Ask Kathy: What Is — “As Is”?

A WORD ON THE MYSTERY OF PROPERTY CONDITION ACCORDING THE CALIFORNIA RESIDENTIAL PURCHASE AGREEMENT…INQUIRING MINDS WANT TO KNOW!

Q. I often see seller Counter Offers say: Property Sold “AS IS.” I’ve even seen language that says “AS IS / WHERE IS.” I thought the California Residential Purchase Agreement was written in such a way that the parties agreed the property is sold “AS IS?”

A. You are correct; PARAGRAPH 11. CONDITION OF PROPERTY not only establishes an agreement between the parties that the property is to be sold “AS IS” but it goes further insofar as defining exactly what that means.

“Unless otherwise agreed in writing: (i) the Property is sold (a) “AS-IS” in its PRESENT physical condition as of the date of Acceptance and (b) subject to Buyer’s Investigation rights……………”

This language is very clear, and there really isn’t a reason to repeat it in a Counter Offer or Addendum. For the most part adding additional “AS-IS” language often causes confusion as to what it actually means.

If a Seller leans toward repeating this term, I recommend determining exactly what the he/she hopes to accomplish by doing so. We learn so much by asking direct clarifying questions.

For example; a seller may simply wish to make it clear to the buyer (i) no repairs will be made by seller (ii) no financial credits will be issued to buyer and (iii) no price concessions will be made. If this is the case, it’s a good idea just to say what is meant rather than add vague language that re-hashes what is already in the purchase agreement.

I liken it to the great Dr. Seuss who so often said — “Say what you mean………….”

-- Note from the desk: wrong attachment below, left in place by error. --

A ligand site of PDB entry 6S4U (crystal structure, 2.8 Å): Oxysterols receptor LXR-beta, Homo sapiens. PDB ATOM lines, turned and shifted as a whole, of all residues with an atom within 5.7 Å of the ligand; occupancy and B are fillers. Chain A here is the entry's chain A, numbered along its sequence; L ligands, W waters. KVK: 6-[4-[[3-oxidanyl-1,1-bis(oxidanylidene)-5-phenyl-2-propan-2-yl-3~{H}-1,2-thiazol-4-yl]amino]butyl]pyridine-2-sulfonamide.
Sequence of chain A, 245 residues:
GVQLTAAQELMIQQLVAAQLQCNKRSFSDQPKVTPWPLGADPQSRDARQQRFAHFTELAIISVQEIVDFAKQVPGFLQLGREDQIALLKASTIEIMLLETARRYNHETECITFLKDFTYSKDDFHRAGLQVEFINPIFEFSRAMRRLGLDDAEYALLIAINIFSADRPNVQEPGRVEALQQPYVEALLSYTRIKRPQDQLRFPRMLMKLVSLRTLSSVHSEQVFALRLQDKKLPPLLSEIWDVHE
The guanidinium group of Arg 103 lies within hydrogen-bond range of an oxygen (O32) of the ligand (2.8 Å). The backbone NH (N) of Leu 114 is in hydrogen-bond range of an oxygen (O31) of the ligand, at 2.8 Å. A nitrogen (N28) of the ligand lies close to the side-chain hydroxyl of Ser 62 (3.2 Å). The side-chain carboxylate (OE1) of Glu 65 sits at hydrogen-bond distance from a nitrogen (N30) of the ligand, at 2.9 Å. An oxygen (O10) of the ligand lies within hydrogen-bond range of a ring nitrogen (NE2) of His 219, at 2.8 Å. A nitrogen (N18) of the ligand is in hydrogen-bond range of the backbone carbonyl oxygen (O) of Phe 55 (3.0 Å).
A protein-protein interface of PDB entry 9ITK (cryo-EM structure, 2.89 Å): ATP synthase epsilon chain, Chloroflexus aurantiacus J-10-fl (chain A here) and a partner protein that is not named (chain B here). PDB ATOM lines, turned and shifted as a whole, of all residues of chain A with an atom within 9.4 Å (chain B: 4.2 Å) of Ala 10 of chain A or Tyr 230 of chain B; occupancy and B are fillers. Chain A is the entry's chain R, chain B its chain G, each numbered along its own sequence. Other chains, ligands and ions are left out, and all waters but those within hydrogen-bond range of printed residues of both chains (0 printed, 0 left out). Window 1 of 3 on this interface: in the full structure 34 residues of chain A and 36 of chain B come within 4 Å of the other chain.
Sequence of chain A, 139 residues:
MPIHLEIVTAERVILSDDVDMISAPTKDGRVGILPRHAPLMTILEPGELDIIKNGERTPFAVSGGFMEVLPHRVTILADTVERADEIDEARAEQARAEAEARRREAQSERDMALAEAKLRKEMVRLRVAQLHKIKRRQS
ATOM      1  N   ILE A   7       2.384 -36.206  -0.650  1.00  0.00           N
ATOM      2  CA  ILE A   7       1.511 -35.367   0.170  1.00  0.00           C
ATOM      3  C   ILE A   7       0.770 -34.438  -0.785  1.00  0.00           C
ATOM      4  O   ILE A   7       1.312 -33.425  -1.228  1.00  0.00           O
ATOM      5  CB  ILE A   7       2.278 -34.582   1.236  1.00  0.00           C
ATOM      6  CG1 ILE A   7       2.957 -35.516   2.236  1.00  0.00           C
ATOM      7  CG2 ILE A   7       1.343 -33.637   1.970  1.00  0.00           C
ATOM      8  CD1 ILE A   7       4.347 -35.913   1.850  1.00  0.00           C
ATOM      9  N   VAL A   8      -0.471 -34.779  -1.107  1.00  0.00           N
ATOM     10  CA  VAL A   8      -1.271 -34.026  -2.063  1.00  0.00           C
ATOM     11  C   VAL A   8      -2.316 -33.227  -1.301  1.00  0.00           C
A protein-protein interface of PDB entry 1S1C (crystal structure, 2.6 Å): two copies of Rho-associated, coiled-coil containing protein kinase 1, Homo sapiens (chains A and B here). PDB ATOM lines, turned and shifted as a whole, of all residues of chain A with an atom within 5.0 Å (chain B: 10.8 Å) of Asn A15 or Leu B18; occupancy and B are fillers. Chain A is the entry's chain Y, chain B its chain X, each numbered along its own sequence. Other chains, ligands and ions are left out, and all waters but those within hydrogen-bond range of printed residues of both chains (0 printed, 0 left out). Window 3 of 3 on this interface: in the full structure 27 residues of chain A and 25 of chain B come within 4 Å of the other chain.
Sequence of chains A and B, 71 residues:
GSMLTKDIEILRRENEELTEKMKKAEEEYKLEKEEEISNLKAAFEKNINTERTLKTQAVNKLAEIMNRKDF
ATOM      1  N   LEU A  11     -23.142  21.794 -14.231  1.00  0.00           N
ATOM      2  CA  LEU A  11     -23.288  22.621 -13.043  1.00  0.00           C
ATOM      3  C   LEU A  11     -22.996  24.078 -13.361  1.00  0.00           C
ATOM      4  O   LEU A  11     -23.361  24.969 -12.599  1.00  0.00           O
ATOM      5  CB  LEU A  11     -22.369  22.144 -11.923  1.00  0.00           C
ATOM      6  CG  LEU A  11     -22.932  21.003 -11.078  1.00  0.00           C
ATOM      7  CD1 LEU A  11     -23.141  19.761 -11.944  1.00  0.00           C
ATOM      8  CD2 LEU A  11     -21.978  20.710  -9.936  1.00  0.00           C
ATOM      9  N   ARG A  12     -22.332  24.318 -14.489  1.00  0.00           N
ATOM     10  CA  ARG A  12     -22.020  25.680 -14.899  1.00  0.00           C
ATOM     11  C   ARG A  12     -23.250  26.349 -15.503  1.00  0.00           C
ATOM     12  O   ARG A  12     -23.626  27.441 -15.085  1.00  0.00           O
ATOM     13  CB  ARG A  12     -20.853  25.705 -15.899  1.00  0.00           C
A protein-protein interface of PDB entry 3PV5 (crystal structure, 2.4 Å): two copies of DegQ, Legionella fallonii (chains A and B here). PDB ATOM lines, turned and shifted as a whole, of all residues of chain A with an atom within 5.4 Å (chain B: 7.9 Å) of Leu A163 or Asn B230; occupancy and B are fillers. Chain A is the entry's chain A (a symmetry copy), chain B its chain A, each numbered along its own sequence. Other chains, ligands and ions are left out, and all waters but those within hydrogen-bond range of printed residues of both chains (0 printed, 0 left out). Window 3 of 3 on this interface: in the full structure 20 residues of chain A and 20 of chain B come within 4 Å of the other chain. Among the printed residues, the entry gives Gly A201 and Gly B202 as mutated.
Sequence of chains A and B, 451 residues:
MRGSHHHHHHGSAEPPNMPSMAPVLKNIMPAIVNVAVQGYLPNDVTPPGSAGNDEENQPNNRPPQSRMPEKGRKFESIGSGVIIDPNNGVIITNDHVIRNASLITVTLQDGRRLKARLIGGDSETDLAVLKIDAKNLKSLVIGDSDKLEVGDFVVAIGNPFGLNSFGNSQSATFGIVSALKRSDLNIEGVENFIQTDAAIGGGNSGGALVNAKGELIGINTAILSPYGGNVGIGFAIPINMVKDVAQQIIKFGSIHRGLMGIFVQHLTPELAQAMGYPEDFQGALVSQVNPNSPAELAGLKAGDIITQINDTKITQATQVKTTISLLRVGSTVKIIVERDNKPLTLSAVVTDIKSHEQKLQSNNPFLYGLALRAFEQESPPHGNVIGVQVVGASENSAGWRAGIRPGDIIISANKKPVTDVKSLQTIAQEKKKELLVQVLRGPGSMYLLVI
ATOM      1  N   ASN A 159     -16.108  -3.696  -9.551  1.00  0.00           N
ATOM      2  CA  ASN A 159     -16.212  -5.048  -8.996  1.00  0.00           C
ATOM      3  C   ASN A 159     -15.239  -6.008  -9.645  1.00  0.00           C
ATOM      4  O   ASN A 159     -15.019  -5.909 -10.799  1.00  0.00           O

It is important to note that the language in paragraph 11 also addresses the responsibility of the seller to maintain the property: “…….(ii) the Property, including pool, spa, landscaping and grounds, is to be maintained in substantially the same condition as on the date of Acceptance….”

The reason I am calling attention to this provision is that a seller may mistakenly believe that should damage occur, or systems fail during escrow, it becomes the buyer’s problem and that is not the case!

When a vague “AS IS” is added to a counter offer or addendum, a seller may e under the impression that disclosure duties are mitigated — and/or buyer’s investigatory rights are somehow minimized. Neither of which are true!

A final thought; in some cases buyers who receive a seller counter offer with the term “AS IS” or “AS IS-WHERE IS” become concerned that the seller knows something that is being hidden from them. Just another consideration when consulting with sellers.

As always; asking questions, clear and direct communication, setting and managing expectations are just a few best practices for REALTORS.


Questions? Email them to: Kathy@Compass.com

The foregoing is not to be construed as legal advice. It is for the purposes of real estate brokerage education only.


Kathy Mehringer SFR, CDPE, CRB
Regional Director of Risk Management 
Broker of Record
CalBRE # 00625769
9454 Wilshire Blvd. 4th Floor

Beverly Hills, CA 90212